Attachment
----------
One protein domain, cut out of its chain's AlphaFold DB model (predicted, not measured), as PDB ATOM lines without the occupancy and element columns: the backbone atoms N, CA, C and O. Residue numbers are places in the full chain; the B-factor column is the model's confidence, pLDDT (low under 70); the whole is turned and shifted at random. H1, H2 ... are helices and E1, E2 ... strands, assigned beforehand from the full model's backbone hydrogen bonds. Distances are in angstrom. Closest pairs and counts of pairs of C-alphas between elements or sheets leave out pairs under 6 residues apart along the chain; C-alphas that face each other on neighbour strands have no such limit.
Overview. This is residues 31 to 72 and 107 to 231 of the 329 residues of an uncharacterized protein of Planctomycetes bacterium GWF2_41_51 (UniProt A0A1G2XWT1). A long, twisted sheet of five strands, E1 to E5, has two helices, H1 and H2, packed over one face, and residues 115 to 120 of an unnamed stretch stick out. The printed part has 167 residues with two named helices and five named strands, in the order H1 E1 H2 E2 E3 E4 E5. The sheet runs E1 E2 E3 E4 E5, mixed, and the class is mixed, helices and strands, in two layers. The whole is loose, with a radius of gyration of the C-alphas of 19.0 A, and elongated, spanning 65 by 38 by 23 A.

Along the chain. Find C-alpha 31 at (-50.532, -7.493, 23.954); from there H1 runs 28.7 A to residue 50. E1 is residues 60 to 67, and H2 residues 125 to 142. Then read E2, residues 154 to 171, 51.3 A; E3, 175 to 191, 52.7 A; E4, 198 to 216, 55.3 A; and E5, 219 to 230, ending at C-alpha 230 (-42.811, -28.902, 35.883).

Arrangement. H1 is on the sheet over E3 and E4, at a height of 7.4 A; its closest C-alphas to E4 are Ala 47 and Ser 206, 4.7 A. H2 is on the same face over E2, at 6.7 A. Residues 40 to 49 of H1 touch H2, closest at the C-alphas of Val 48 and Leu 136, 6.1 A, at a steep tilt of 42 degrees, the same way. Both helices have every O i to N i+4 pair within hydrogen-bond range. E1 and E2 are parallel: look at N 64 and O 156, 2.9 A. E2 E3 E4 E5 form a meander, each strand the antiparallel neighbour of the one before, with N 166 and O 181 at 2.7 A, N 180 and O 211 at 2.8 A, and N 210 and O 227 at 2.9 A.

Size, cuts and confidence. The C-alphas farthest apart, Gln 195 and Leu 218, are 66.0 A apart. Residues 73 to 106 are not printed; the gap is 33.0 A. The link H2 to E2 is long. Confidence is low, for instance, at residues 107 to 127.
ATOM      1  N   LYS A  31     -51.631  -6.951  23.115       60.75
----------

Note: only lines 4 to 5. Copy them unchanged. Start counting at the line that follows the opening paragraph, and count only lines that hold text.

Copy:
Size, cuts and confidence. The C-alphas farthest apart, Gln 195 and Leu 218, are 66.0 A apart. Residues 73 to 106 are not printed; the gap is 33.0 A. The link H2 to E2 is long. Confidence is low, for instance, at residues 107 to 127.
ATOM      1  N   LYS A  31     -51.631  -6.951  23.115       60.75